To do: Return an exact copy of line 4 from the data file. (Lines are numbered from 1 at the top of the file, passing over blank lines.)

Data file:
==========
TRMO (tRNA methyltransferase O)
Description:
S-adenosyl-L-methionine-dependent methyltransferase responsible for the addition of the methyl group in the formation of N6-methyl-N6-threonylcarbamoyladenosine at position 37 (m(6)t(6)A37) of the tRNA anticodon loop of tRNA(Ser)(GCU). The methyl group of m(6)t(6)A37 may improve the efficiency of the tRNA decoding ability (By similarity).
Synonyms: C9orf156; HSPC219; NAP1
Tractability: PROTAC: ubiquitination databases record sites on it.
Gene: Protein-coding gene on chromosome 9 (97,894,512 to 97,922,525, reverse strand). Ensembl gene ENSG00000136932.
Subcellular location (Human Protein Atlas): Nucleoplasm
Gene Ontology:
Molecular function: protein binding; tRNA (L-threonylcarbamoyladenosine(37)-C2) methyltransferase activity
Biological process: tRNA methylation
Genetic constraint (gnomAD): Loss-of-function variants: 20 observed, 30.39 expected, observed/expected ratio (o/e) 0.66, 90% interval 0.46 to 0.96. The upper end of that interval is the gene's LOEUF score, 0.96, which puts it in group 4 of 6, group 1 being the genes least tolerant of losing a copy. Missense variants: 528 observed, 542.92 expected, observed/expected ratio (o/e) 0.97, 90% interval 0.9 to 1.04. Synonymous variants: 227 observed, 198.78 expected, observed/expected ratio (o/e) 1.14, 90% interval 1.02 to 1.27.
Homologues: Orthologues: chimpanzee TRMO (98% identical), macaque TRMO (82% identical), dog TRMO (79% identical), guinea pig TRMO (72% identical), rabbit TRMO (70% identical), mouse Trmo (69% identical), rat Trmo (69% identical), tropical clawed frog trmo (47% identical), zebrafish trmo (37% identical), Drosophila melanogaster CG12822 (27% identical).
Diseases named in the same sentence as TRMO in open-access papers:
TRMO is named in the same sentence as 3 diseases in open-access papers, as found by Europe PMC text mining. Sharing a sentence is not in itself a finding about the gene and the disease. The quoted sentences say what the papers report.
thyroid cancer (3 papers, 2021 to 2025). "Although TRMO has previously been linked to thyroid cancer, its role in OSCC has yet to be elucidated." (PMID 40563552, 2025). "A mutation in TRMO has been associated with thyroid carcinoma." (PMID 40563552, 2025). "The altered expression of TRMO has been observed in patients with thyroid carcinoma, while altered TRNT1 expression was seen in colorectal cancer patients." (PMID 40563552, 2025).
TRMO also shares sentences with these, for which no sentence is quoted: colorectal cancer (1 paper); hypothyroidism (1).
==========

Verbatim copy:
Synonyms: C9orf156; HSPC219; NAP1